Here is how one of democracy's internal-combustion engines works: A volatile housing market pours real estate inflation into one end. That sets off sparks at county assessor offices, which put in motion the pistons of annual property tax notices. Many of those notices require much more money than the year before. This in turn creates a great deal of energy and exhaust from angry homeowners.
That energy spins a little paddle at the other end, which whacks state lawmakers on the behind, prompting them to write meaningless laws.
The machine was working overtime at the end of last year. Some property owners no doubt wanted to call 911 after getting their notices, to report they had been robbed.
But the machine runs mainly on emotion. It can be stopped cold by facts. A lot of you did see huge property-tax hikes last year, but that doesn't tell the whole story.
The truth is the average Utahn spent much more of his or her income on property taxes in 1965 than today. The truth is that Utahns have among the lowest property-tax rates in the nation. The truth is that state lawmakers passed a law 20 years ago that does a good job keeping a lid on overall rates.
The Utah Foundation, a respected independent research group, issued a report this week that looks at the state's property-tax burden. The report reaches all the way back to 1955 to compare how much Utahns have spent though the years on property tax per $1,000 of personal income. It covers all types of property taxes, including commercial and agricultural. In 1955, the burden was $46.21. In 1965 it peaked at $49.80. In 2006 it was $27.11.
Stephen Kroes, the foundation's president and author of the study, said there are a number of explanations for the big drop. The first is that several tax-revolt movements in the 1970s, typified by passage of California's Proposition 13, led Utah governments to reduce rates. The rates began to inch up again in the 1980s, which led to passage of Utah's Tax Increase Disclosure Act, which is more commonly known today as the Truth in Taxation Law.
Simply put, the law requires all local governments, including school districts, to declare a tax increase if they plan to collect any more overall money from one year to the next, except for that which comes from natural growth. If they do declare a tax increase, they must hold public hearings and publish notices in local newspapers.
The key phrase there, of course, is "overall money." There always are inequities between what individual property owners have to pay.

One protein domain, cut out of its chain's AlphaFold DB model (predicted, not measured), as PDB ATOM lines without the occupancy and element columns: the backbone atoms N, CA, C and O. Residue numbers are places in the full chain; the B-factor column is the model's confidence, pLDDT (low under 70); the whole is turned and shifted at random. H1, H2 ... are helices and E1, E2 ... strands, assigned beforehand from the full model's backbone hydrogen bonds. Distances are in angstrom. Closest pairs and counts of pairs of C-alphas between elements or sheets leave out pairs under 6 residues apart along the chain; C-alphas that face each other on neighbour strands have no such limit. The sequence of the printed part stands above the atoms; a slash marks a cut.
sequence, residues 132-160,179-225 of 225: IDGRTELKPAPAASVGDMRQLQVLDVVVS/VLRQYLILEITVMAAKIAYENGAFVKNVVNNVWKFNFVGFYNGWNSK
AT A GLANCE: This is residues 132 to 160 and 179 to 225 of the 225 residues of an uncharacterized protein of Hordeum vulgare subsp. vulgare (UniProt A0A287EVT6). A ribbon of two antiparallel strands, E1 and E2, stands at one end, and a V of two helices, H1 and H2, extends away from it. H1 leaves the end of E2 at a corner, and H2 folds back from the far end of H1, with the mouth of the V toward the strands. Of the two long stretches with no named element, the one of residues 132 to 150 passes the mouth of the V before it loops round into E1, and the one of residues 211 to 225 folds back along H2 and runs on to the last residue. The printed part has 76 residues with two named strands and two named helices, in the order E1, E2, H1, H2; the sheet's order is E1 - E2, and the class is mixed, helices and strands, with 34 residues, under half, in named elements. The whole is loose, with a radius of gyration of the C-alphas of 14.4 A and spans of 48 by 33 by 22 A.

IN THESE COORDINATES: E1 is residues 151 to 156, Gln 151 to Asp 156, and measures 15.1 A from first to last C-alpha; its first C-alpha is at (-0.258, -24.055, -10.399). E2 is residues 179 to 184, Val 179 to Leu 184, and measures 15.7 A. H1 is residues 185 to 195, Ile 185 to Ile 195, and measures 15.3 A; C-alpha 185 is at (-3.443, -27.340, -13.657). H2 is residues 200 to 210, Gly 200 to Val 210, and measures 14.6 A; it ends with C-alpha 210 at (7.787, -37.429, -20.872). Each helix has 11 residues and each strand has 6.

A bar graph accompanying the study shows how dramatically this law has worked. The overall property-tax burden has remained virtually the same here since the mid-1990s, when lawmakers cut the state-assessed levy for schools.
So why are so many people worked up? Because the only historical perspective we care about is how much we pay this year versus last.
Property taxes are seen by many as the schoolyard bullies of the tax world. Homeowners write checks to their counties every year feeling as if they are being forced to fork over their lunch money to avoid a beating. The way democracy's internal-combustion engine works, the paddle is supposed to get the politician to go beat up the bully.
In reality, sales and income taxes are bigger bullies in Utah. We don't think about that much because many of us pay them gradually through the year, and we might even get a refund for the income taxes we pay. We also may take some delight in knowing that even non Utahns pay sales taxes while passing through.
Utahns rank high nationally in the amount of sales and income taxes they have to pay. But the owner of a $300,000 house in Salt Lake City pays about $2,235 in property taxes, which ranks 45th on the list of major cities by state, another chart in the Utah Foundation report shows.Fortunately, this engine of democracy seems to be losing a little steam as the economy cools. Some minor changes would indeed help even the burden a bit. But, for the most part, lawmakers tamed this bully 20 years ago.
Jay Evensen is editor of the Deseret Morning News editorial page. E-mail: [email protected]